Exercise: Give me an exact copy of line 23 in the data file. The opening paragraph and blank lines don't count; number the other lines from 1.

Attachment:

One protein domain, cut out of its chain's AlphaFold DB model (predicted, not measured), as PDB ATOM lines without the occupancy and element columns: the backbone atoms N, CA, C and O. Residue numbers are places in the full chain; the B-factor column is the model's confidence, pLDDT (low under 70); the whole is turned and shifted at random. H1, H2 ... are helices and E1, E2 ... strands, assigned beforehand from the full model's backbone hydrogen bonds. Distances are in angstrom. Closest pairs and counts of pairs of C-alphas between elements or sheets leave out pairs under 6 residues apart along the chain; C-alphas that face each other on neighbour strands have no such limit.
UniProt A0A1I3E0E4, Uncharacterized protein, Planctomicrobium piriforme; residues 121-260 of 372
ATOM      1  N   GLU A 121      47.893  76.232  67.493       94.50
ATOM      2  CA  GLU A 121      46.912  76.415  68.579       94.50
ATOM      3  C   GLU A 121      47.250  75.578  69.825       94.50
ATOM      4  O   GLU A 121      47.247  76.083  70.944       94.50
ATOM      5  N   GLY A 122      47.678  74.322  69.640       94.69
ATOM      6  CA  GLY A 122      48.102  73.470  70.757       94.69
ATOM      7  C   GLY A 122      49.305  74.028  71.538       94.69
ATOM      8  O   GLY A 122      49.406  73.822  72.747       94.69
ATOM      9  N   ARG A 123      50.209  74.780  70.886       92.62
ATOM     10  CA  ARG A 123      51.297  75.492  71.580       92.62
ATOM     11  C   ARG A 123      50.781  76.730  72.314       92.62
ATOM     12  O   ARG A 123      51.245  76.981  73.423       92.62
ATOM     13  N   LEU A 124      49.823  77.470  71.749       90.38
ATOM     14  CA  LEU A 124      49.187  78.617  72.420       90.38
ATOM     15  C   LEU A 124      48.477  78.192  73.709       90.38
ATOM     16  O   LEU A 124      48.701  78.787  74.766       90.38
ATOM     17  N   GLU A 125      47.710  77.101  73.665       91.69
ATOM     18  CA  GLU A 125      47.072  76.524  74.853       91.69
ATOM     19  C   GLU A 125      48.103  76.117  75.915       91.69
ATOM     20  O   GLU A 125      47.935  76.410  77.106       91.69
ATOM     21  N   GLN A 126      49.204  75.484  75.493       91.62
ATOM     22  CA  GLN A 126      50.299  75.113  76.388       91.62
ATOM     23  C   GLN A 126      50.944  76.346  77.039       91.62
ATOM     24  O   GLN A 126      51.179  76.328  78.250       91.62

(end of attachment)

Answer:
ATOM     22  CA  GLN A 126      50.299  75.113  76.388       91.62